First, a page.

Adjusting Orthoses: Simple Solutions To Common Complaints

Larry Huppin, DPM

When Orthotic Adjustments Are Needed

There are several general categories that require one to make an adjustment to an orthosis.

   Direct discomfort. In this situation, patients find that the orthosis causes pain when they wear the devices. This occurs commonly in the arch (for example, the arch feels too high) but can occur at any point where the orthosis makes contact with the foot.

   Continued symptoms. In these cases, the patient may find the orthosis comfortable but continues to have symptoms. If there are orthotic adjustments that might further reduce symptoms, then an orthosis adjustment is called for.

   New symptoms. In this situation, patients may not notice any direct irritation from the orthoses and they may have had resolution of their original symptoms, but they now have developed new symptoms. For example, patients may develop knee pain when they wear a new orthosis they received for treatment of plantar fasciitis.

   Shoe fit. Either due to poor shoe choices or poor communication, patients may find that their orthoses will not fit in the shoes they plan to wear.

How To Make Adjustments For Direct Discomfort

Arch irritation is the most common direct discomfort issue that requires adjustment and these adjustments may be required more often when orthotic prescriptions are based on evidence in the literature. Studies over the past decades have shown that for many of the most common pathologies for which we prescribe orthotics, orthoses that conform closer to the arch of the foot are more effective than those that gap from the arch of the foot. These include studies that give guidance to how one should write orthotic prescriptions for the treatment of plantar fasciitis, metatarsalgia and hallux limitus.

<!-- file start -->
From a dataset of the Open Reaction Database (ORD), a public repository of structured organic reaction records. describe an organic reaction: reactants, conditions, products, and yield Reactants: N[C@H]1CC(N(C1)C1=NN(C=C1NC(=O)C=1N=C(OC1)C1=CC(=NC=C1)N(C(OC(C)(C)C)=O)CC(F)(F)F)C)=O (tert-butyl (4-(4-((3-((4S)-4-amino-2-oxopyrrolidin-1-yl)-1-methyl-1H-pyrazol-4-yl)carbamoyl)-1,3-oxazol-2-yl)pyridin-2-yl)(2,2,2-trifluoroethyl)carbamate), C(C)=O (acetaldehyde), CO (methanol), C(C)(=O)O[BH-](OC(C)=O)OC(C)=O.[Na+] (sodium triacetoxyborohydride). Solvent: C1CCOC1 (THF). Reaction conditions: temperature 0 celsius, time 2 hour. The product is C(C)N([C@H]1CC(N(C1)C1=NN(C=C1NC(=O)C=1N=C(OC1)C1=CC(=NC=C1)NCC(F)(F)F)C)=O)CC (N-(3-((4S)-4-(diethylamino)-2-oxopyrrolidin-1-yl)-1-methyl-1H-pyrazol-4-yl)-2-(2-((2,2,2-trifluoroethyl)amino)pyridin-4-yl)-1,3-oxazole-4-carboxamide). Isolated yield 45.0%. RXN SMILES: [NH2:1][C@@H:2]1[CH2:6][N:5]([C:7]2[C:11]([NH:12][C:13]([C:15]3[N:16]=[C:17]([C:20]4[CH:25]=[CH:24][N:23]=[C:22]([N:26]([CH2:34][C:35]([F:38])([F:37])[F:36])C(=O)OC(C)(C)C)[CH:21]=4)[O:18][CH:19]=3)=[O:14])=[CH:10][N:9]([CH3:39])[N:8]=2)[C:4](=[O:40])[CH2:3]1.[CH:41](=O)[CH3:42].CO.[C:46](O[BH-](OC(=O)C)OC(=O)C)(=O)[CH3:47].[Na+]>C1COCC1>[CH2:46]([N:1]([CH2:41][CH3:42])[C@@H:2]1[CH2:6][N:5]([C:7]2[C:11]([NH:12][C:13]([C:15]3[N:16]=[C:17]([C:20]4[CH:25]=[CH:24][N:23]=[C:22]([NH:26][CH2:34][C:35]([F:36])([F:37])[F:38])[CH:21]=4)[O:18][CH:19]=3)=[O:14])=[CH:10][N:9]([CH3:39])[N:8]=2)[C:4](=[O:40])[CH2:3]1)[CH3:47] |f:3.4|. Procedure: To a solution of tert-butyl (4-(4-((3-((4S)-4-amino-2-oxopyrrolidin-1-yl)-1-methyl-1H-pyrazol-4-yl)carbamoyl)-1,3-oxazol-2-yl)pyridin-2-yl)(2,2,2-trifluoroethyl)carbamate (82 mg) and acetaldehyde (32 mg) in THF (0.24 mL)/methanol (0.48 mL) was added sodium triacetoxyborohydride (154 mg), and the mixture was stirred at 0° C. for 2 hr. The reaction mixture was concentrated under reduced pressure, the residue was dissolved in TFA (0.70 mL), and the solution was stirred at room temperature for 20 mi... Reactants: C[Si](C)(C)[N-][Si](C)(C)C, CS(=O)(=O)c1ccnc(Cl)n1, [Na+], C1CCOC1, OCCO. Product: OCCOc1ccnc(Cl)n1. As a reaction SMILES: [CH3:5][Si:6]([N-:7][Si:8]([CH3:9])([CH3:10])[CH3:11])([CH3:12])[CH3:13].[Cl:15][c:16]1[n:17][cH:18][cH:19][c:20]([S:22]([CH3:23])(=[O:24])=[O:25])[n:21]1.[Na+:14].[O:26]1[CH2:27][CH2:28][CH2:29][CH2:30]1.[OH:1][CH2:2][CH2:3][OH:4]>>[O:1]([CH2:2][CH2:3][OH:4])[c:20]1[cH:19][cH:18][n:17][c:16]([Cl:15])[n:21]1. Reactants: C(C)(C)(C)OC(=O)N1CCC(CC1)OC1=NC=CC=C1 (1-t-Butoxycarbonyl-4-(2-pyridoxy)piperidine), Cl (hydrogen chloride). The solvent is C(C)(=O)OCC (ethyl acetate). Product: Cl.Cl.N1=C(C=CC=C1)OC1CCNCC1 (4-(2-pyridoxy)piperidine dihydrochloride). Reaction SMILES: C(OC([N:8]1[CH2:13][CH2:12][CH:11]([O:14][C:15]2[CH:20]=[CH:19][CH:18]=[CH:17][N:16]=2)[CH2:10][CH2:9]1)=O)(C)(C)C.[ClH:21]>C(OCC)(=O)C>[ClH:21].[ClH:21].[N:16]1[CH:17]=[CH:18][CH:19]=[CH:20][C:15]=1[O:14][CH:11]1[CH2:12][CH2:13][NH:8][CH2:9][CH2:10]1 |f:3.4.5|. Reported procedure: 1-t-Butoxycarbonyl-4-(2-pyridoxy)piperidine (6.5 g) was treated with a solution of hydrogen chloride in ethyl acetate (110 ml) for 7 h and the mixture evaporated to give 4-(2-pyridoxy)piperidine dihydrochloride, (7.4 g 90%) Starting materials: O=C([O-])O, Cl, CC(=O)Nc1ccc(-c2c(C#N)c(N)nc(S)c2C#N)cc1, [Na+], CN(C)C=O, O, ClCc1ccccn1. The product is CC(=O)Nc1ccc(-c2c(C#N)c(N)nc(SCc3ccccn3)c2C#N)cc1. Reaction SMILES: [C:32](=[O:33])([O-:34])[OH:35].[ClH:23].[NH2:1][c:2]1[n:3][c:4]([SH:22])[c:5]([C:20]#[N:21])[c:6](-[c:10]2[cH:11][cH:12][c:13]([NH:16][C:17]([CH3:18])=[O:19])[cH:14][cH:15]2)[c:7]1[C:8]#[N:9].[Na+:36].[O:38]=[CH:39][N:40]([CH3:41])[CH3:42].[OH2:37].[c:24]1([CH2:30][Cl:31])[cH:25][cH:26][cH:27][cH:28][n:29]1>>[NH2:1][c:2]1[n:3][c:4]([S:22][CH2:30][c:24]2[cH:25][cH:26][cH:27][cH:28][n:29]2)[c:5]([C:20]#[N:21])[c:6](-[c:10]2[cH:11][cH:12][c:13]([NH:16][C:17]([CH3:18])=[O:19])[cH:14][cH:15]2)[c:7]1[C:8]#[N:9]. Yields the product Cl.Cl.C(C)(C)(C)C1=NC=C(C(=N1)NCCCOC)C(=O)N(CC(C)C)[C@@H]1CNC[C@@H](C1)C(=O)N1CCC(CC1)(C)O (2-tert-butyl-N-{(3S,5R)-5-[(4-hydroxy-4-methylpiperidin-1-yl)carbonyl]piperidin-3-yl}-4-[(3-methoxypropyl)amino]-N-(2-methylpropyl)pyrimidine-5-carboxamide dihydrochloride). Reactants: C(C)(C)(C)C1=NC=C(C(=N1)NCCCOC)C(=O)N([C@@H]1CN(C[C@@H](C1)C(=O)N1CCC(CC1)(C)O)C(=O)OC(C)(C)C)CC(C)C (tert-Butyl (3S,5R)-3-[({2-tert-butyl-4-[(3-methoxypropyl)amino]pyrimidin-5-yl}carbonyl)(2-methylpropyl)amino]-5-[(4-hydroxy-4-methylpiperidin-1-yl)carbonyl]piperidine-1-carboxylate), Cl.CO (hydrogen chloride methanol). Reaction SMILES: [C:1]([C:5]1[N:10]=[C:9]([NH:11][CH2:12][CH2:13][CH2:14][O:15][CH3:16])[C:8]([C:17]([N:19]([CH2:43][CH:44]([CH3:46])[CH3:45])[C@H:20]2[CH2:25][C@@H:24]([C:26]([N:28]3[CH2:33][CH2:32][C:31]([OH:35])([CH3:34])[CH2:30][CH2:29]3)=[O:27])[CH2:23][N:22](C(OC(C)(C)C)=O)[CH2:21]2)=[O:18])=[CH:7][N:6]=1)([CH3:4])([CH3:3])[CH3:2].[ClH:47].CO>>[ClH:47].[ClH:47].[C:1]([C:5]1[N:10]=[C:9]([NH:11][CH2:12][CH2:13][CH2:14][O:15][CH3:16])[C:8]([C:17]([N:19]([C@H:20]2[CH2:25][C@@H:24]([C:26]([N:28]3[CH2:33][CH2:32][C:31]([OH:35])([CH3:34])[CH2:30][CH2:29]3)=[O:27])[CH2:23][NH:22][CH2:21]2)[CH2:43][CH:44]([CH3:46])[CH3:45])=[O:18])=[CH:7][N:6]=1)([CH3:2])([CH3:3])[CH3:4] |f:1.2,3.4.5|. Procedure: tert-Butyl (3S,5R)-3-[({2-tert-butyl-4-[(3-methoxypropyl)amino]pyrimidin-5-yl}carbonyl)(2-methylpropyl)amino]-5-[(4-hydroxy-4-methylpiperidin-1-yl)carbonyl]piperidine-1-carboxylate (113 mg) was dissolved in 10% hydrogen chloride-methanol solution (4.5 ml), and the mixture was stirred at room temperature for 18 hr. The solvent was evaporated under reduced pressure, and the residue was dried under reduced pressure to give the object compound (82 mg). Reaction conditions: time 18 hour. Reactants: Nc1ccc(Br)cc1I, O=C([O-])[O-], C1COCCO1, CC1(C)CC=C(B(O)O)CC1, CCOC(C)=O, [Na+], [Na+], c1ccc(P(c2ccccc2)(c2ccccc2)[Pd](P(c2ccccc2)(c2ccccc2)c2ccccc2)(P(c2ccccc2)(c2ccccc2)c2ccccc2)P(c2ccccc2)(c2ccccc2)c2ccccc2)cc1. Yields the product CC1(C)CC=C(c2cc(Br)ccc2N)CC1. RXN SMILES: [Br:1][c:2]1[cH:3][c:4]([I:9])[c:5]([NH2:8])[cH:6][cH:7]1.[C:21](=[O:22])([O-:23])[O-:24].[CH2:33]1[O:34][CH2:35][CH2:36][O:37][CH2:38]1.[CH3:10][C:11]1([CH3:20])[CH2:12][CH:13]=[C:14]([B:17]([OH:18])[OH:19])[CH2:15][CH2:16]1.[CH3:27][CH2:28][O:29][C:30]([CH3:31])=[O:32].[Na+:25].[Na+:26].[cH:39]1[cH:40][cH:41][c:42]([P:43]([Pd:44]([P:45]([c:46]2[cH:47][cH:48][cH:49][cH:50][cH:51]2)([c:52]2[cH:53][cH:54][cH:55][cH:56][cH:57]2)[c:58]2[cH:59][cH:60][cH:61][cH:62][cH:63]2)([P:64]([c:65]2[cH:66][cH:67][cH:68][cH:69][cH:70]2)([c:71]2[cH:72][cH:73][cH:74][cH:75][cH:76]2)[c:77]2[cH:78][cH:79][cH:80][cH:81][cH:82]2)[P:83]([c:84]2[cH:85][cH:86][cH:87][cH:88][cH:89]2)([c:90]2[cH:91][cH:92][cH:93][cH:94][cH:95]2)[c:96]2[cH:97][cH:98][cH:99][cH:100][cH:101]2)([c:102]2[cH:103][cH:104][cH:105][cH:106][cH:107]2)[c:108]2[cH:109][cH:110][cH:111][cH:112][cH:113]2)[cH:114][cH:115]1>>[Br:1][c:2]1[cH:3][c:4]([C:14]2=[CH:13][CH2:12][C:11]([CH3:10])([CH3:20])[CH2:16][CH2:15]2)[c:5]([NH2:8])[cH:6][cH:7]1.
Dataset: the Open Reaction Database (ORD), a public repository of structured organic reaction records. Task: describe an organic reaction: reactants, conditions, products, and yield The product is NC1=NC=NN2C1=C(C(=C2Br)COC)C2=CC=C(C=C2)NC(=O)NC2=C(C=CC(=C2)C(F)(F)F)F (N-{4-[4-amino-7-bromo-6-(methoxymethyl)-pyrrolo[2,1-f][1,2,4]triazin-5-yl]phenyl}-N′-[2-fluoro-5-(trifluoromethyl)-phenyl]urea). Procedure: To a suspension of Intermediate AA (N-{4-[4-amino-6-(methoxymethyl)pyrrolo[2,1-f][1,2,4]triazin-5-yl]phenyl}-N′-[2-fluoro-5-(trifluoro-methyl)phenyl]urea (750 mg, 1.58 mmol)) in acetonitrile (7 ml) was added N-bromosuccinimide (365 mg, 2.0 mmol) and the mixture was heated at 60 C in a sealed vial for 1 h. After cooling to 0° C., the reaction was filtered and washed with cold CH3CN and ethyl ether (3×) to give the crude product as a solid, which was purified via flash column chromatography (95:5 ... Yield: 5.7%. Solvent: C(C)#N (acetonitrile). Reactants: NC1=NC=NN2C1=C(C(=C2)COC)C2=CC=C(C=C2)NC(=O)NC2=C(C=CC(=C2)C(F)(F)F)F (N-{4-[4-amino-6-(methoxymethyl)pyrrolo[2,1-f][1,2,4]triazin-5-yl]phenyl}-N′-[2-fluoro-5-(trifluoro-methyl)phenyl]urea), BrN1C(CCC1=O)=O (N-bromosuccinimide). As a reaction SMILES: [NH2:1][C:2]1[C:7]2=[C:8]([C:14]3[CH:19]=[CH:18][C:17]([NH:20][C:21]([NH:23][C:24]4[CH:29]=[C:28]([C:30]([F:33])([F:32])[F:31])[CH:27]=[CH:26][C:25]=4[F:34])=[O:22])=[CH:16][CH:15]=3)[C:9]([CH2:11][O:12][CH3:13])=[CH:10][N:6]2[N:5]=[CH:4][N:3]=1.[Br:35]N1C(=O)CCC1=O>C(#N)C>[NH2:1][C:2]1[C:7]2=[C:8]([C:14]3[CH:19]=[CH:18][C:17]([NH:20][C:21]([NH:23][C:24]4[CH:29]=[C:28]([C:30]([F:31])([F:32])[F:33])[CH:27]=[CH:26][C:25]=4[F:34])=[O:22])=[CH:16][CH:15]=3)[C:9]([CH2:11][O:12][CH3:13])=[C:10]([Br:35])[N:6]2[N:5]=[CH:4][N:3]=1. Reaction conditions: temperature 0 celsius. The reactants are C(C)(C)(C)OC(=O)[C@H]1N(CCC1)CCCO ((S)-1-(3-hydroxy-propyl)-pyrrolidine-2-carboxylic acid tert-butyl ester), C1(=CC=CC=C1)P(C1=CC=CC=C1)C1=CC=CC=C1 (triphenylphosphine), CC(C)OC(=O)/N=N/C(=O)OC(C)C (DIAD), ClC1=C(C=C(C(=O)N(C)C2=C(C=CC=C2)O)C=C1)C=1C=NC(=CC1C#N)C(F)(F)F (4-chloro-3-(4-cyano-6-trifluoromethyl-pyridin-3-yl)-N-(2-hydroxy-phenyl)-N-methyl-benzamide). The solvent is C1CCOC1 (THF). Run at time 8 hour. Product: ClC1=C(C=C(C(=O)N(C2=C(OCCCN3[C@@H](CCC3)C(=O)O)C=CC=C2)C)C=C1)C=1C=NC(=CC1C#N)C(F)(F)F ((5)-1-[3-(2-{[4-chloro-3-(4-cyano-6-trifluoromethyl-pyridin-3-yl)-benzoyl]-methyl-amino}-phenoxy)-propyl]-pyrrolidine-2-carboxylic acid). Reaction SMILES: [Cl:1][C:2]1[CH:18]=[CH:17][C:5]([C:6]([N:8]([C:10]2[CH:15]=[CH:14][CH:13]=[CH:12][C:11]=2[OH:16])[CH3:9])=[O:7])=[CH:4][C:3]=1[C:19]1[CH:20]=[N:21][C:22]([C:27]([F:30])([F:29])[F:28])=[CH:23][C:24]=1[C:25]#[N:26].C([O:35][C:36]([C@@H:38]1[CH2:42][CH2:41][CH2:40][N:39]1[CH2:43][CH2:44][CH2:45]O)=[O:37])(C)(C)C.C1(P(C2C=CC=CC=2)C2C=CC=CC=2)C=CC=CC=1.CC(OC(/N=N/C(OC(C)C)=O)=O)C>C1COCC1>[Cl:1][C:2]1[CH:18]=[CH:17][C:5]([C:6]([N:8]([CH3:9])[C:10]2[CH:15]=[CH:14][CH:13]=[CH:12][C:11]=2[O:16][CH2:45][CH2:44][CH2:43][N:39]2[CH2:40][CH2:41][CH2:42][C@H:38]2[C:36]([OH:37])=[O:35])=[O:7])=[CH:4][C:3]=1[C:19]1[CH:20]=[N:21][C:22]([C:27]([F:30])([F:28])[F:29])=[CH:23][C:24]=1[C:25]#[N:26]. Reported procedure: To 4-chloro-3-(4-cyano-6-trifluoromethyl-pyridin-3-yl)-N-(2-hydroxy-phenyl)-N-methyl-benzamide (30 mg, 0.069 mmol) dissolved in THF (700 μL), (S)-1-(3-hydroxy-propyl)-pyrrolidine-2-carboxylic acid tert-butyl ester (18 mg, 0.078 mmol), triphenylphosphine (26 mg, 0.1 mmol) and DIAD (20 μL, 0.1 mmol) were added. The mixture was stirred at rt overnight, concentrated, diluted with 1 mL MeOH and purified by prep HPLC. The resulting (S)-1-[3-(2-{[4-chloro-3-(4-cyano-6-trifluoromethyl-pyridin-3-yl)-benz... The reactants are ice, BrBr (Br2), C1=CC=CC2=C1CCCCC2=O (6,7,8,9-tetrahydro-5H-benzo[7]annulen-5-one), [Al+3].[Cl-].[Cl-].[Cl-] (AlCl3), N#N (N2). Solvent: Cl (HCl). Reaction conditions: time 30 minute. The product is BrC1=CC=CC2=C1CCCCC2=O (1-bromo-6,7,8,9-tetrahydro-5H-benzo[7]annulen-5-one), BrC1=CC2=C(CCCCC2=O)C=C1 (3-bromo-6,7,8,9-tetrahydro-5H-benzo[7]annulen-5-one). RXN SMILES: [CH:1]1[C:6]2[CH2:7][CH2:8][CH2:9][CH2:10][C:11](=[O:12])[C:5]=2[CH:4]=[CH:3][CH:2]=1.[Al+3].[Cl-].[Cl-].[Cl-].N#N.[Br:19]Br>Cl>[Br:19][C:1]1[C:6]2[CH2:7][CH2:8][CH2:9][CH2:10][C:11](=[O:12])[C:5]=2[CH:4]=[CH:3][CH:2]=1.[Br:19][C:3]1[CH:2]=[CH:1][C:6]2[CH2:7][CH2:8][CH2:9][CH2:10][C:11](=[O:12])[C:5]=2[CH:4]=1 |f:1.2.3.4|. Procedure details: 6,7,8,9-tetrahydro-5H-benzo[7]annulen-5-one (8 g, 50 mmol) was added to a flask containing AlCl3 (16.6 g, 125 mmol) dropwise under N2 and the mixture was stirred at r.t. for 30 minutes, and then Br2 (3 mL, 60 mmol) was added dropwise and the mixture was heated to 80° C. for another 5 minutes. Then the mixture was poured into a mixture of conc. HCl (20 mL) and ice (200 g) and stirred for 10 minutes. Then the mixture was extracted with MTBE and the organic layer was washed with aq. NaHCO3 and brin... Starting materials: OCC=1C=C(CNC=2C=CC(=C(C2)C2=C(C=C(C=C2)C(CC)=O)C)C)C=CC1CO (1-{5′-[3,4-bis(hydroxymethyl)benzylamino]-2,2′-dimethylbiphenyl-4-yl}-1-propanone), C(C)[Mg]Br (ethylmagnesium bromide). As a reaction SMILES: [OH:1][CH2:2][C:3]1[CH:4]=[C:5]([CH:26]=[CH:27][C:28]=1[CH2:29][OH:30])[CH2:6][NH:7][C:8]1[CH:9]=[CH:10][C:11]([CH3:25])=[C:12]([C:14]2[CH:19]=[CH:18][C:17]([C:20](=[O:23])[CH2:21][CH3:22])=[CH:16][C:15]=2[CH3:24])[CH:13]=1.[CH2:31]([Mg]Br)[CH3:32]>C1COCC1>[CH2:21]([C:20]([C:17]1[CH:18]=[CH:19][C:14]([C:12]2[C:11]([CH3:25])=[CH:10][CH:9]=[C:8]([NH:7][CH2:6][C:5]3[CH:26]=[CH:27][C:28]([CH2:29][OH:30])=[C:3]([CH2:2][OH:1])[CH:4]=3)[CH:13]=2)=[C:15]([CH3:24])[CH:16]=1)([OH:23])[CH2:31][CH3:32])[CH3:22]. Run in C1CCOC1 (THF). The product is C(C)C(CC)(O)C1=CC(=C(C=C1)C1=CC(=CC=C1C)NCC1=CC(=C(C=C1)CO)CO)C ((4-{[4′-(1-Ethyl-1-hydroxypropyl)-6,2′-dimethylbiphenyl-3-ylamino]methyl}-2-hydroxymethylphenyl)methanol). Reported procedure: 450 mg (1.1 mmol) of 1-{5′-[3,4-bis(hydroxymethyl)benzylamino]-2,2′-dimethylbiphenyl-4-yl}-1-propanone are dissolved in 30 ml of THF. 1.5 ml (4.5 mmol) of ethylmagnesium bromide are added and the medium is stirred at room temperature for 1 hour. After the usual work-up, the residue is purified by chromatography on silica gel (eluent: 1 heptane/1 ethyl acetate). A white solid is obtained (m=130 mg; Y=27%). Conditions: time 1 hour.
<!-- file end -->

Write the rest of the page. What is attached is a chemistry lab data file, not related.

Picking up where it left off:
In a 1996 cadaveric study, researchers demonstrated that orthoses that conform closely to the arch of the foot more effectively reduce plantar fascia tension.1

   Another study focused on the effect of a total contact insert and a metatarsal pad on metatarsal head peak plantar pressures and pressure-time integrals.2 The study authors concluded that the total contact insert and metatarsal pad led to substantial and additive pressure decreases under the metatarsal heads. By increasing the contact area of weightbearing forces, the total contact insert lowers excessive pressures at the metatarsal heads.

   Roukis and colleagues concluded that preventing first ray plantarflexion led to hallux limitus.3 The authors also found that when the first ray could plantarflex, there was an increase in available first metatarsophalangeal joint (MPJ) dorsiflexion. This study shows that orthotic devices that conform close to the arch, thus preventing first ray dorsiflexion, will enhance windlass function.

   Harradine found that increasing heel eversion, which dorsiflexes the first ray as the medial forefoot is forced into the supporting surface, reduces the first MPJ’s available dorsiflexion.4

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